Why is (big) phone data so valuable in combatting the COVID-19 pandemic?
Since the start of the epidemic, data has been used to help governments limit the spread of the virus. In Europe, the European Commissioner for Internal Market and Services Thierry Breton has, along with the scientific research community, been calling on telecoms operators to join the effort. Data is an extremely valuable tool for anticipating the spread of the virus. In France, Orange acted very early on to support medical research while fully respecting personal data privacy.
What is data used for?
Data is only valuable if it can be compared, associated or aggregated with other data. The major value of telecoms data, and in particular population location data, is to establish accurate statistics about people’s movements, since people tend to take their mobiles with them when they go anywhere. What percentage of the population left large cities just before lockdown measures were introduced? Where did this population then move to across the country? This information is valuable for scientific knowledge, which is why our researchers are working closely with the teams at Inserm on mathematical models to anticipate how the epidemic is evolving, using the most accurate and “real time” statistical and demographic data possible.
These statistics are also of interest to the French authorities, which are deploying medical resources throughout the country. By informing them that 17% or 1.2 million Parisians left the Île-de-France region in the days preceding and following the start of the lockdown, while the Yonne region gained 10%, it can help them better calibrate the hospital system or anticipate the required medical equipment deliveries. We are also able to confirm whether social distancing measures are being respected at a population and individual level so they can adjust the strategy if needed.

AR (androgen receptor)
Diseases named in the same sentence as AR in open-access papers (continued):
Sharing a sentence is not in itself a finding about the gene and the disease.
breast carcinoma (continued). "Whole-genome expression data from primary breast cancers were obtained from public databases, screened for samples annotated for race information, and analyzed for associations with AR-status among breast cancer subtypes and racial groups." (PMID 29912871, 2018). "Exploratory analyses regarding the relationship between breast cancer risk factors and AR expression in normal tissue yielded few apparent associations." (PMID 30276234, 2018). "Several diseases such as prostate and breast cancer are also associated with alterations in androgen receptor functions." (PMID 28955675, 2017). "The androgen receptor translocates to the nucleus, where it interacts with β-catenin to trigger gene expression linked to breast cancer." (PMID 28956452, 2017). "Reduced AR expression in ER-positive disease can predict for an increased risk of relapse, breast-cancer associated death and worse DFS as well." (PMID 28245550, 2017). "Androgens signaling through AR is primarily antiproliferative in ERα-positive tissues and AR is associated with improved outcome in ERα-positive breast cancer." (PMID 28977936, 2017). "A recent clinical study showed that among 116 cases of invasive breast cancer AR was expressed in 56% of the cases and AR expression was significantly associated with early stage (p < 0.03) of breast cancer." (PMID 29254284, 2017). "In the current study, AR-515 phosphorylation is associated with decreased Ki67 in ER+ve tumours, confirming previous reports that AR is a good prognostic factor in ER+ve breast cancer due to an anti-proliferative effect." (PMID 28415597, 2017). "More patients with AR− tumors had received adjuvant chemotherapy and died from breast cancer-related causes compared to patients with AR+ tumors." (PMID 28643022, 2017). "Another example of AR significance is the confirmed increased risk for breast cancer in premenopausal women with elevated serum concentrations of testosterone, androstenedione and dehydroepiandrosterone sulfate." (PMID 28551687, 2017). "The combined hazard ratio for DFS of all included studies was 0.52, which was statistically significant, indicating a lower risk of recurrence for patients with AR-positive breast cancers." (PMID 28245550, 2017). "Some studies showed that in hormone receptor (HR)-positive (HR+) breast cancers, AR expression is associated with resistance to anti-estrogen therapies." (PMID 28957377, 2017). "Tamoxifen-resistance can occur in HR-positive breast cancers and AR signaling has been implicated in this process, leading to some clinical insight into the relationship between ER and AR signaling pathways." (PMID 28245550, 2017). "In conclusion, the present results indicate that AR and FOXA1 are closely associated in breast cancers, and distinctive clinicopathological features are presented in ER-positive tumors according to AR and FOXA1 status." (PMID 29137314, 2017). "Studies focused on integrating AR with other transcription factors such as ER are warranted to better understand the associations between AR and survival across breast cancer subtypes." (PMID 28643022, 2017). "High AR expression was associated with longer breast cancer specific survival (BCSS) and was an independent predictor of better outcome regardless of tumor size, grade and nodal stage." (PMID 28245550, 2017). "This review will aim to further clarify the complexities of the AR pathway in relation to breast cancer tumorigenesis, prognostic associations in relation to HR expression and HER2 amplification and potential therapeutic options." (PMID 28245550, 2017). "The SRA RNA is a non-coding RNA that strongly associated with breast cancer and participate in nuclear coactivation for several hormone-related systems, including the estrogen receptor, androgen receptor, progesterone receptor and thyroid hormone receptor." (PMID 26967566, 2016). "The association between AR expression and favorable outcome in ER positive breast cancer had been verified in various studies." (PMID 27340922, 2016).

How does it work?
Our objective is to establish useful statistical tools to help combat COVID-19. To do so, we’re taking advantage of our Flux vision solution, which was launched after a 10-year R&D programme and developed in compliance with the criteria established by CNIL.
Information about people’s mobile phone connections, whether customers or other users on our network such as tourists, can be collected and aggregated in real time from relay antennas. The data is not stored and we’re only keeping the overall total, so there is no risk that it will be used at a personal level.
The initial results are then adjusted using conventional statistical tools to allow projections to be made. This means that from a sample of 27 million devices connected to our network, we’re able to extrapolate the population’s behaviour as a whole and establish their movements from one region to another. We then pass this data onto public authorities such as Inserm, prefectures and health authorities.
What about individual applications in the future?
Some countries have chosen to use mobile apps and user data without asking for people’s consent. In Taiwan for example, authorities are alerted if a quarantined individual leaves their home. Elsewhere, this type of practice needs to be carefully considered in regards to General Data Protection Regulation (GDPR) compliance.
Other governments, on the other hand, have launched volunteer-based individual protective apps. This is the case in Singapore and South Korea in particular. The app detects via Bluetooth how close the user is to other people using the app. A user who tests positive to the virus can indicate it via the app. This information is then sent to everyone they have been in contact with so they know they have been exposed to a risk of infection. This will be a particularly useful tool towards the end of the infection period to prevent the epidemic from restarting. This is the type of app we are considering. We’ll be paying full attention to recommendations issued by CNIL and European authorities. In our opinion, such an app must meet the following three conditions for mass adoption by users, which will be the key to its effectiveness:
- comply with personal data regulations following discussions with CNIL experts;
- be deactivated and all stored contact data deleted at the end of the crisis;
- be made available in open source so that the developer community can verify its security and integrity.
The new Analysis, Research and Expertise Committee Care(Comité analyse, recherche et expertise), which aims to advise the French government on ways to best combat the epidemic, will also be deciding on the digital strategy to deploy.